Queensland Premier Annastacia Palaszczuk has renewed calls for national cabinet talks on COVID-19, saying her NSW counterpart supports the idea.
Almost 860 people are in Queensland hospitals with the virus, with 14 in intensive care, as the number of active cases nears 45,000 and the peak of the latest wave remains two weeks away.
Ms Palaszczuk says she spoke with Premier Dominic Perrottet before the State of Origin decider in Brisbane on Wednesday night about the impact of rising cases and hospitalisations in his state.
She says he supports her call for a national cabinet meeting so Australian Chief Health Officer Paul Kelly can brief leaders about the COVID-19 situation.
“We’re all on the one page, and you know, the pressures are obviously across the nation, they’re not just in NSW and Queensland,” the premier told Seven’s Sunrise program on Thursday.
“So we just want the up-to-date information, which is what we used to regularly get … we don’t want a long meeting but we just want to get the advice and the information, like, is this just going to be a short, sharp wave or are we going to get another wave in September?”
Ms Palaszczuk said leaders should discuss how people who were off work sick with new virus subvariants could be best supported.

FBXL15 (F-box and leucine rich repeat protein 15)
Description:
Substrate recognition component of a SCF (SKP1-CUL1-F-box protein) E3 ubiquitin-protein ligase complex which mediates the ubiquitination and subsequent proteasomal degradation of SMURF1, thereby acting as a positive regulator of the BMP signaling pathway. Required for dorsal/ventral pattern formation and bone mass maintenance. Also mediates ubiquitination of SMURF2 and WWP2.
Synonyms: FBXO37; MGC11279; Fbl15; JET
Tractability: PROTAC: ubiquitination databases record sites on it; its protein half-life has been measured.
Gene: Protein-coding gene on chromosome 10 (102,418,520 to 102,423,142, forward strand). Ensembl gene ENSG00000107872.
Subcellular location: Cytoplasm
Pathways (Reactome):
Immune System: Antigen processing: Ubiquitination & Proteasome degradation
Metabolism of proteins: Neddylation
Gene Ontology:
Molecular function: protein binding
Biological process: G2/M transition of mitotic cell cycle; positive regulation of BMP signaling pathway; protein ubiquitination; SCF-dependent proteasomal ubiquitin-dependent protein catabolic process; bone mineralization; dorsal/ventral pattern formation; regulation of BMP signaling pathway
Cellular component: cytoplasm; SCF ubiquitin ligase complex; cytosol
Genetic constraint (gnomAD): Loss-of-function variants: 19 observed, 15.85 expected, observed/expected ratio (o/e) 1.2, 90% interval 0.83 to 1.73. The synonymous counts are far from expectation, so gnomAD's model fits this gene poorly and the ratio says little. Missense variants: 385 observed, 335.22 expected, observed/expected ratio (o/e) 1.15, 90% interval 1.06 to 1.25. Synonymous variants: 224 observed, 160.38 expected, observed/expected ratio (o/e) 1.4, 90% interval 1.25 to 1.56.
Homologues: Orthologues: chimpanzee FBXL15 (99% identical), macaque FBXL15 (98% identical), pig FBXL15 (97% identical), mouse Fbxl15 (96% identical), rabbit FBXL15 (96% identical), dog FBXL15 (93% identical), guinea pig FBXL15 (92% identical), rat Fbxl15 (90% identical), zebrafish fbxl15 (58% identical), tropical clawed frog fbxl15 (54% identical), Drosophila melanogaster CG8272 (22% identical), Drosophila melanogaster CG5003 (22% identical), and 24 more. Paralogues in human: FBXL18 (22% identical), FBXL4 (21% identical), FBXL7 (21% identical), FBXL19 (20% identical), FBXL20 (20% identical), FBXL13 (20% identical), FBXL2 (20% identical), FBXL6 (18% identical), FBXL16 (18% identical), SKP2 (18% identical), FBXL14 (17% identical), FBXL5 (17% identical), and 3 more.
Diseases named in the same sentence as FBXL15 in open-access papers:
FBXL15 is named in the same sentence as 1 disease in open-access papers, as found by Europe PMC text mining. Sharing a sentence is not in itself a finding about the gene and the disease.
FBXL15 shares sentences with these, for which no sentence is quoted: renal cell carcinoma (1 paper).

She said it was up to the Commonwealth to determine pandemic leave payments, but existing financial supports may not be enough for some people.
“We are now seeing people getting the virus twice, which may mean additional time off work. We are seeing some people being hit harder so that means that they are off work for longer than the seven days (of isolation),” she said.
“I do think we need to look at those particular examples.”
Meanwhile, Queensland’s aged care sector is under pressure from the current virus wave, with at least 261 facilities dealing with outbreaks by the end of last week.
That number could rise substantially in coming weeks, said Paul Sadler, interim chief executive of the Aged and Community Care Providers Association.
“It could reach similar levels of impact on aged care as we had back in January, and possibly even higher than that,” he told ABC radio on Thursday.
Mr Sadler hoped there wouldn’t be “complete lockdowns” of aged care facilities during the coming peak, but said some places were restricting all visitors for “a day or two” after an outbreak was confirmed.